Above all, Spike is a self-serving pragmatist. He knows when to compromise with the the forces of good to get what he wants. He's one of the most morally ambiguous characters on BtVS because his evil is a full gamut of human evils--selfishness, arrogance, anger, and unprincipled vengeance.
Highlights of Spike's pragmatic evil
The birth of Spike
Spike arrived in Sunnyhell intending to nurse his beloved sire Dru back to health. But an injury inflicted by Buffy in WML and the return of Angelus derailed his hopes. By Becoming, Spike had lost control of what he once had in Sunnydale--power, self-respect, and Drusilla. He compromised with Buffy to get these things back (i.e., away from Angelus), and got the hell out of Dodge.
Spike vs. The Anointed One
Spike vs. Angelus
Spike is a "shell of a loser" when he returns to Sunnydale to pine over Dru (Lover's Walk). When he returns again, it is to restore his former power. Buffy and Angel take the fabled Gem of Amara away from him, and in classic Spike fashion, he decides to get revenge on the slayer. Before that can happen, though, Spike is implanted with an Initiative pain chip. Can behavior modification "cure" our favorite bad-ass vamp of his nasty ways?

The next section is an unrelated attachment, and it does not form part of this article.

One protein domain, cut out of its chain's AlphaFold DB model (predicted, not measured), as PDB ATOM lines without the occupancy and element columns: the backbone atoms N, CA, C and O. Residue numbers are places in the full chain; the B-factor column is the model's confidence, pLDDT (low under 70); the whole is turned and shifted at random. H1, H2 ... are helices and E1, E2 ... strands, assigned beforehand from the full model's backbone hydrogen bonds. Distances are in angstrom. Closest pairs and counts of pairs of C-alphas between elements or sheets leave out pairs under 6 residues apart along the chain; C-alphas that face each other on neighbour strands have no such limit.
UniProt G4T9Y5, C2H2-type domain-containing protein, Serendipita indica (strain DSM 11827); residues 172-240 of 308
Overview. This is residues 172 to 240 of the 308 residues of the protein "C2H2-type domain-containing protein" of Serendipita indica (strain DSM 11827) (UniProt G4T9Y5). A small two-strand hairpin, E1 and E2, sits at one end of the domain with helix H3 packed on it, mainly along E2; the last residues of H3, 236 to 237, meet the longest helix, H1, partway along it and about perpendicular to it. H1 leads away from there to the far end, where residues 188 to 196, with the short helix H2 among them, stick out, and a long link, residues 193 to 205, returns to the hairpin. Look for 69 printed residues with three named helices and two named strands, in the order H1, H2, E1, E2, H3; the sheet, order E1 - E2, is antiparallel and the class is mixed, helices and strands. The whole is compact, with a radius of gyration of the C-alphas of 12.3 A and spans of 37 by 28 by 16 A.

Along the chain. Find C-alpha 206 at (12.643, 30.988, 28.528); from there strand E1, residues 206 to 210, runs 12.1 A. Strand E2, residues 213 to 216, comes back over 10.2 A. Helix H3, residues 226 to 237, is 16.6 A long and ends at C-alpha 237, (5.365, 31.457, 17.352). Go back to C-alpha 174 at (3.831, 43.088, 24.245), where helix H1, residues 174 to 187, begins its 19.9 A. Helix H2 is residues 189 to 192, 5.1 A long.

"You're not the 'big bad' anymore. You're not even the 'kind of naughty'." --Xander
"I'm bad! It's just I can't bite anymore, thanks to you wankers... " --Spike, GI
The implant isn't like being neutered at the vet; neutering takes away the ability to "perform" and the desire. Spike is still evil:
"You feel smothered. Trapped like an animal, Pure in its ferocity, unable to actualize the urges within. Clinging to one truth. Like a flame, struggling to burn within an enclosed glass. That a beast this powerful cannot be contained. Inevitably it will break free and savage the land again" --Adam
The morally ambiguous Spike
Spike's finest moments
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This page last modified 5/09/04